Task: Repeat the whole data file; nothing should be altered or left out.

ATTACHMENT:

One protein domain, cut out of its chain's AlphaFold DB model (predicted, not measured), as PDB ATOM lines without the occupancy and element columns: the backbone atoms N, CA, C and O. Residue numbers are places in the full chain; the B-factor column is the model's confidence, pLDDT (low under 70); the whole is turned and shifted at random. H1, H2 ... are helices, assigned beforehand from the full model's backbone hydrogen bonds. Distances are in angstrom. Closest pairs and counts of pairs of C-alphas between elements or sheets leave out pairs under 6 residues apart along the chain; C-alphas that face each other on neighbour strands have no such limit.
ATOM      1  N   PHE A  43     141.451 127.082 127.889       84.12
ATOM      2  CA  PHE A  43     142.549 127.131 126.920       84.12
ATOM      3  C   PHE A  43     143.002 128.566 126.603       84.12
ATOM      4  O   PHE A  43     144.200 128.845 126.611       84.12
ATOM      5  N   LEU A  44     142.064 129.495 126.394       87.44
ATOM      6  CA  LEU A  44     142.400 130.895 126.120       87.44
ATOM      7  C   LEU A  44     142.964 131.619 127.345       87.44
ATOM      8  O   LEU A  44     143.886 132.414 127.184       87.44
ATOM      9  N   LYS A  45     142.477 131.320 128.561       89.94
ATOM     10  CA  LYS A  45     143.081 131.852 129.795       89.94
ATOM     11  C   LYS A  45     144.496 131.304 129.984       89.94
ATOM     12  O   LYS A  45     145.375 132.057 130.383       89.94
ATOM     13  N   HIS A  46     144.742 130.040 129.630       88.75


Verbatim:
One protein domain, cut out of its chain's AlphaFold DB model (predicted, not measured), as PDB ATOM lines without the occupancy and element columns: the backbone atoms N, CA, C and O. Residue numbers are places in the full chain; the B-factor column is the model's confidence, pLDDT (low under 70); the whole is turned and shifted at random. H1, H2 ... are helices, assigned beforehand from the full model's backbone hydrogen bonds. Distances are in angstrom. Closest pairs and counts of pairs of C-alphas between elements or sheets leave out pairs under 6 residues apart along the chain; C-alphas that face each other on neighbour strands have no such limit.
ATOM      1  N   PHE A  43     141.451 127.082 127.889       84.12
ATOM      2  CA  PHE A  43     142.549 127.131 126.920       84.12
ATOM      3  C   PHE A  43     143.002 128.566 126.603       84.12
ATOM      4  O   PHE A  43     144.200 128.845 126.611       84.12
ATOM      5  N   LEU A  44     142.064 129.495 126.394       87.44
ATOM      6  CA  LEU A  44     142.400 130.895 126.120       87.44
ATOM      7  C   LEU A  44     142.964 131.619 127.345       87.44
ATOM      8  O   LEU A  44     143.886 132.414 127.184       87.44
ATOM      9  N   LYS A  45     142.477 131.320 128.561       89.94
ATOM     10  CA  LYS A  45     143.081 131.852 129.795       89.94
ATOM     11  C   LYS A  45     144.496 131.304 129.984       89.94
ATOM     12  O   LYS A  45     145.375 132.057 130.383       89.94
ATOM     13  N   HIS A  46     144.742 130.040 129.630       88.75